Imperial continue to provide “evidence” to fuel the political narrative

Recent fantasy claims about deaths prevented

Original Imperial College analysis here.

Imperial College has a terrible track record of presenting modelled data as if it was scientific evidence based on more than just biased assumptions. Imperial was responsible for the fantasy claim that covid would cause 510,000 deaths in the UK without changes to human behaviour. That claim was based on the idea of a covid tsunami that would infect 85% of the population unless there was a reduction in close contacts. After numerous waves have been observed to peak independently of changes in human behaviour, that claim has still not been modified. Subsequently they claimed 20 million lives were saved, a fantasy scenario dependent on there having been half a million lives saved in the UK alone. Now they are trying for a hat-trick with more erroneous claims on lives saved by the vaccine.

Their latest claim is that a median of 10,100 lives were saved by ensuring as many people as possible were given a first dose and delaying the second dose.  They said that between 8 December 2020 and 13 September 2021 “Delaying people’s second COVID-19 vaccine dose likely prevented tens of thousands of hospitalisations and thousands of deaths in England.”  Whilst this claims to be a retrospective study, it doesn’t address how the study figures relate to the real world data.

In reality, there was huge disappointment about the efficacy of the first dose. The Pfizer trial had shown an apparently miraculous flattening of the symptomatic infection curve after only 12 days from the first dose.

Yet numerous people witnessed the lack of efficacy of one dose in real life and called for second doses to be prioritised in order to provide protection to the most vulnerable, who in their view, were clearly not protected by the first dose.

Professor Martin Vernon, a consultant geriatrician in Greater Manchester, said he was “deeply concerned” by infection outbreaks “within, and beyond 21 days of vaccination”. The Chair of the BMA said, “The other worry is that members of the population, those who are at highest risk, may not be protected.”

Imperial claims to have found that vaccinating with a 12 week interval would have prevented a median of 58,000 hospitalisations and 10,100 deaths compared to the 3 week interval.

The modelling done here was based on assumptions that were so far removed from reality that we can easily use reality to show they were wrong.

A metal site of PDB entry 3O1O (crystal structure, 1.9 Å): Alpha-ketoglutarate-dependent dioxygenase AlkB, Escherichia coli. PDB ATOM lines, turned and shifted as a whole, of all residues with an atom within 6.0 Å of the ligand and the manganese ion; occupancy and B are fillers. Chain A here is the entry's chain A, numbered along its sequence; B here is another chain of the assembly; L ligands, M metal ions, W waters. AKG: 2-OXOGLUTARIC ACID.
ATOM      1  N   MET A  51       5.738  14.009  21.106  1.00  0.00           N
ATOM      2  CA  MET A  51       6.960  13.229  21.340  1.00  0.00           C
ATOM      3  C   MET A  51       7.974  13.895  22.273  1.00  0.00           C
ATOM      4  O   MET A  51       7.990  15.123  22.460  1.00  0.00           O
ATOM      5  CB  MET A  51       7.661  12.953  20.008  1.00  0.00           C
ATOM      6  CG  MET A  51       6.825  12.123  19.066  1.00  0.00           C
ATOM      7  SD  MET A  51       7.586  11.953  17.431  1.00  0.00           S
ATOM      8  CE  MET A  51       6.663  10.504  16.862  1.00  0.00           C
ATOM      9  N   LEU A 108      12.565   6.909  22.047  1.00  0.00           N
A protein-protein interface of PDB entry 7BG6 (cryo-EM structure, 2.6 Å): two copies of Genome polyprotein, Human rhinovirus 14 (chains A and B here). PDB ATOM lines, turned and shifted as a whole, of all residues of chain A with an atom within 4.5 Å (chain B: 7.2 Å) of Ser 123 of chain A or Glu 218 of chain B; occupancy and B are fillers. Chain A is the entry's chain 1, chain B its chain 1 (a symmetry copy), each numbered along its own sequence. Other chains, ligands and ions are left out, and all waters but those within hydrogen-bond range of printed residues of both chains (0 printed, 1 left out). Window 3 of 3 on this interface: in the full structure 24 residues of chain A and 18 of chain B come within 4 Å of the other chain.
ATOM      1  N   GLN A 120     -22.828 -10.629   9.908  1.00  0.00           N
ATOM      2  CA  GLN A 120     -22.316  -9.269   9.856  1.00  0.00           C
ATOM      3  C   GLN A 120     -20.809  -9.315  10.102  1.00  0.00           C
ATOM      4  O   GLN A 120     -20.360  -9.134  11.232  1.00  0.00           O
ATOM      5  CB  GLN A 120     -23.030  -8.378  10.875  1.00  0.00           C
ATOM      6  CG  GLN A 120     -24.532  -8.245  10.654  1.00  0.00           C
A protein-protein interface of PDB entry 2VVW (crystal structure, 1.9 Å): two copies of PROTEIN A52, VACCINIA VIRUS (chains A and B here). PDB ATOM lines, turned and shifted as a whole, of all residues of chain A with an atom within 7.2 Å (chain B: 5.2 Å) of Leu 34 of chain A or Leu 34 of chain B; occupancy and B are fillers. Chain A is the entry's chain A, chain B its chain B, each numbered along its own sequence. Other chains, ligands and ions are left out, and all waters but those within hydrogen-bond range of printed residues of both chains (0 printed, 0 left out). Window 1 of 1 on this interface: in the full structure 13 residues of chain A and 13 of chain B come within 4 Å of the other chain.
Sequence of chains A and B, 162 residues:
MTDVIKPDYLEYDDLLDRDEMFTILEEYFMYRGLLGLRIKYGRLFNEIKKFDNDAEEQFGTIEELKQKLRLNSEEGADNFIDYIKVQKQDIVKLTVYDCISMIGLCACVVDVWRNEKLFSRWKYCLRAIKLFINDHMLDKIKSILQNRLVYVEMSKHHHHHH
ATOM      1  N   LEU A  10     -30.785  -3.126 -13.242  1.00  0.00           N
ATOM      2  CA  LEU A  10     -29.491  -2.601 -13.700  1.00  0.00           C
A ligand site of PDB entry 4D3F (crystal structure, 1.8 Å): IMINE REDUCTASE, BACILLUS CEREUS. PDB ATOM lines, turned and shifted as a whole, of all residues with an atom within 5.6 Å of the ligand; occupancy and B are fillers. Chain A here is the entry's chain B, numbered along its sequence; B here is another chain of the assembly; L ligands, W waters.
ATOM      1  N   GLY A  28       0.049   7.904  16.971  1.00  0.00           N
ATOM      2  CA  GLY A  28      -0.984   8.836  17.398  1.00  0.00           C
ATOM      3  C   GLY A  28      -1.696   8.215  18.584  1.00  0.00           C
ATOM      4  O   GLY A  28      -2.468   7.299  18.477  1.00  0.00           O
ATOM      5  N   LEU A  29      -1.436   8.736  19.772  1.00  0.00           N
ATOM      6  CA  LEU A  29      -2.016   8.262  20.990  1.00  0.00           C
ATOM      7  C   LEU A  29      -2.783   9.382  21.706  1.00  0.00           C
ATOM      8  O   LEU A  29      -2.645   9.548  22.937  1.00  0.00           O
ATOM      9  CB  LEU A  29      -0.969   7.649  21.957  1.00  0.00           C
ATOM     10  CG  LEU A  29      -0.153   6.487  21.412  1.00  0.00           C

Figure 1: Cumulative hospitalisations by different modelled Imperial scenarios

This graph shows their claim for the difference in hospitalisation numbers based on their two different strategies. It is remarkable that they claim minimal difference at all until the summer. At that point the majority of those who were at risk of hospitalisation with covid had been vaccinated long ago.

Looking first at deaths that occurred up to 13th September 2020, in England, the modelling study claimed that with a 3 week interval there would have been 64,800 deaths (with a 95% confidence that the number would be between 60,200 and 68,900). With the extended 12 week delay between doses, they claimed there would have been 54,700 deaths (with a 95% confidence that the number would be between 52,800 and 55,600).

They give their estimates for the different models in their supplementary appendix on page 70. Looking only at death figures, we can see the difference between the claimed figures in their model and reality. The final column shows the actual numbers of deaths in England from the government’s covid dashboard for the same period.

The three week claim is purely fantasy, but the 12 week interval was actual policy. Yet, here Imperial are claiming that the 12 week scenario would have resulted in thousands fewer deaths than actually occurred. It is not only their mean estimate that is lower than what happened in reality, but even the upper confidence estimate.

ScenarioLower confidence intervalMeanUpper Confidence interval Dashboard data
3-week vaccine interval44,90048,80052,900 
12-week vaccine interval45,40047,40048,100
3-week vaccine interval48,90052,90056,900 
12-week vaccine interval46,60048,50049,300
3-week vaccine interval60,20064,80068,900 
12-week vaccine interval52,80054,70055,600

Perhaps the death figures in this study were only hospital/institutional deaths?  However, the details of the modelling in Supplementary Appendix 1 clearly show that deaths in all localities were included.  There is no evidence provided of the applicability of the model with respect to overall deaths.

Finally, they include graphs for hospital deaths only, in Figure S11, which are so small that it is difficult to see the detail.  It is impossible to see where the real data points are in relation to the model.  Zooming in reveals some questionable presentation of the data.

The size of individual data points (brown) obscures the modelling (blue line with light blue confidence areas above and below).  Notice that for both of these particular charts the upper data point is cropped at the top.  Also it is unclear why these charts are showing figures from before December 2020.  Perhaps included in an attempt to justify the modelling. 

The recent claims made by Imperial College London regarding the impact of delaying second vaccine doses on hospitalizations and deaths in England appear to be far removed from the reality observed during the study period. The discrepancies between the modelled data and actual figures cast doubt on the reliability of the conclusions reached. It is essential that we remain critical of such claims and focus on scrutinising the data and assumptions used in these models. After all, public health policy should be informed by accurate and evidence-based information.

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